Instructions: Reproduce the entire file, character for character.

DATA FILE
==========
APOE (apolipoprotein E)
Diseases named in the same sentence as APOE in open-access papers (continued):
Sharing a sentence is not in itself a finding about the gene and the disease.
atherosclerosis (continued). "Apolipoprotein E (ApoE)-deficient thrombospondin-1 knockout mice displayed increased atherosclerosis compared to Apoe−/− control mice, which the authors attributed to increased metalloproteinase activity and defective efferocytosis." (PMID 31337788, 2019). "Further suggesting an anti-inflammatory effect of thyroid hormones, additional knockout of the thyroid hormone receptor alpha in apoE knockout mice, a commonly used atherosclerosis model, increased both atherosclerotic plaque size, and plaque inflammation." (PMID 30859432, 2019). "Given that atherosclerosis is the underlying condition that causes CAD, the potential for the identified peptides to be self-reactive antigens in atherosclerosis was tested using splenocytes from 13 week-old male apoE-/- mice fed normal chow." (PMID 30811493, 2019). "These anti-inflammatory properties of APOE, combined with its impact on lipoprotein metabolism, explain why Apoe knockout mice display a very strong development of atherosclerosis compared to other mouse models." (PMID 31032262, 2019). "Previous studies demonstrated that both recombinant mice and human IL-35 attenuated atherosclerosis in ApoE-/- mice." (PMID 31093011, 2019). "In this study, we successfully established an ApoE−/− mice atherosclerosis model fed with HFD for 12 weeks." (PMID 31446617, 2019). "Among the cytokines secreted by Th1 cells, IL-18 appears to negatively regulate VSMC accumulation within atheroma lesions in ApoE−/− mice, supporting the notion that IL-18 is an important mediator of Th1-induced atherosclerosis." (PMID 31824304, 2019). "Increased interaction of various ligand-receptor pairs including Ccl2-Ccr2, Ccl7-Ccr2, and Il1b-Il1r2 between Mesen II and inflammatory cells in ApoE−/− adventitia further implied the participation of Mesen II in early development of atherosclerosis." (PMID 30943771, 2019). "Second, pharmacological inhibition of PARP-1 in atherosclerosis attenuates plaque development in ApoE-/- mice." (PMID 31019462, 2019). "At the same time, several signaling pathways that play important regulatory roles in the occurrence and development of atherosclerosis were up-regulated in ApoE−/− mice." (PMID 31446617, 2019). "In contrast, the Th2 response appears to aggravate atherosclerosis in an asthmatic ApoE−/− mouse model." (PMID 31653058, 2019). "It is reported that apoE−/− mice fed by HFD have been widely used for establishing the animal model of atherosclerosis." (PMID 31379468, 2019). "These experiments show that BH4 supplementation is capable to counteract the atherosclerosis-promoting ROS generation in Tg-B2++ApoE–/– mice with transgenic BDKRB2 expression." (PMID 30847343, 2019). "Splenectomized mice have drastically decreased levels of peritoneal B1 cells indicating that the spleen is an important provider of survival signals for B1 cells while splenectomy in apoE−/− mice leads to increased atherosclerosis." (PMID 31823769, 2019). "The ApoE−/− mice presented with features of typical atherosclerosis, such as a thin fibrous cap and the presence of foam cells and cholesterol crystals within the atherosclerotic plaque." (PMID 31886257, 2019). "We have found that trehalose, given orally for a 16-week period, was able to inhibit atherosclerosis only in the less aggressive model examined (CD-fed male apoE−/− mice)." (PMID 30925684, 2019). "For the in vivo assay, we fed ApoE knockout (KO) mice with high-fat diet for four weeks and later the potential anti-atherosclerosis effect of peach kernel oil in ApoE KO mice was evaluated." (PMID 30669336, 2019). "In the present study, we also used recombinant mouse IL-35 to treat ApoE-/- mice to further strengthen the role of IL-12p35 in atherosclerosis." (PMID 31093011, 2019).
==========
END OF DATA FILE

APOE (apolipoprotein E)
Diseases named in the same sentence as APOE in open-access papers (continued):
Sharing a sentence is not in itself a finding about the gene and the disease.
atherosclerosis (continued). "Apolipoprotein E (ApoE)-deficient thrombospondin-1 knockout mice displayed increased atherosclerosis compared to Apoe−/− control mice, which the authors attributed to increased metalloproteinase activity and defective efferocytosis." (PMID 31337788, 2019). "Further suggesting an anti-inflammatory effect of thyroid hormones, additional knockout of the thyroid hormone receptor alpha in apoE knockout mice, a commonly used atherosclerosis model, increased both atherosclerotic plaque size, and plaque inflammation." (PMID 30859432, 2019). "Given that atherosclerosis is the underlying condition that causes CAD, the potential for the identified peptides to be self-reactive antigens in atherosclerosis was tested using splenocytes from 13 week-old male apoE-/- mice fed normal chow." (PMID 30811493, 2019). "These anti-inflammatory properties of APOE, combined with its impact on lipoprotein metabolism, explain why Apoe knockout mice display a very strong development of atherosclerosis compared to other mouse models." (PMID 31032262, 2019). "Previous studies demonstrated that both recombinant mice and human IL-35 attenuated atherosclerosis in ApoE-/- mice." (PMID 31093011, 2019). "In this study, we successfully established an ApoE−/− mice atherosclerosis model fed with HFD for 12 weeks." (PMID 31446617, 2019). "Among the cytokines secreted by Th1 cells, IL-18 appears to negatively regulate VSMC accumulation within atheroma lesions in ApoE−/− mice, supporting the notion that IL-18 is an important mediator of Th1-induced atherosclerosis." (PMID 31824304, 2019). "Increased interaction of various ligand-receptor pairs including Ccl2-Ccr2, Ccl7-Ccr2, and Il1b-Il1r2 between Mesen II and inflammatory cells in ApoE−/− adventitia further implied the participation of Mesen II in early development of atherosclerosis." (PMID 30943771, 2019). "Second, pharmacological inhibition of PARP-1 in atherosclerosis attenuates plaque development in ApoE-/- mice." (PMID 31019462, 2019). "At the same time, several signaling pathways that play important regulatory roles in the occurrence and development of atherosclerosis were up-regulated in ApoE−/− mice." (PMID 31446617, 2019). "In contrast, the Th2 response appears to aggravate atherosclerosis in an asthmatic ApoE−/− mouse model." (PMID 31653058, 2019). "It is reported that apoE−/− mice fed by HFD have been widely used for establishing the animal model of atherosclerosis." (PMID 31379468, 2019). "These experiments show that BH4 supplementation is capable to counteract the atherosclerosis-promoting ROS generation in Tg-B2++ApoE–/– mice with transgenic BDKRB2 expression." (PMID 30847343, 2019). "Splenectomized mice have drastically decreased levels of peritoneal B1 cells indicating that the spleen is an important provider of survival signals for B1 cells while splenectomy in apoE−/− mice leads to increased atherosclerosis." (PMID 31823769, 2019). "The ApoE−/− mice presented with features of typical atherosclerosis, such as a thin fibrous cap and the presence of foam cells and cholesterol crystals within the atherosclerotic plaque." (PMID 31886257, 2019). "We have found that trehalose, given orally for a 16-week period, was able to inhibit atherosclerosis only in the less aggressive model examined (CD-fed male apoE−/− mice)." (PMID 30925684, 2019). "For the in vivo assay, we fed ApoE knockout (KO) mice with high-fat diet for four weeks and later the potential anti-atherosclerosis effect of peach kernel oil in ApoE KO mice was evaluated." (PMID 30669336, 2019). "In the present study, we also used recombinant mouse IL-35 to treat ApoE-/- mice to further strengthen the role of IL-12p35 in atherosclerosis." (PMID 31093011, 2019).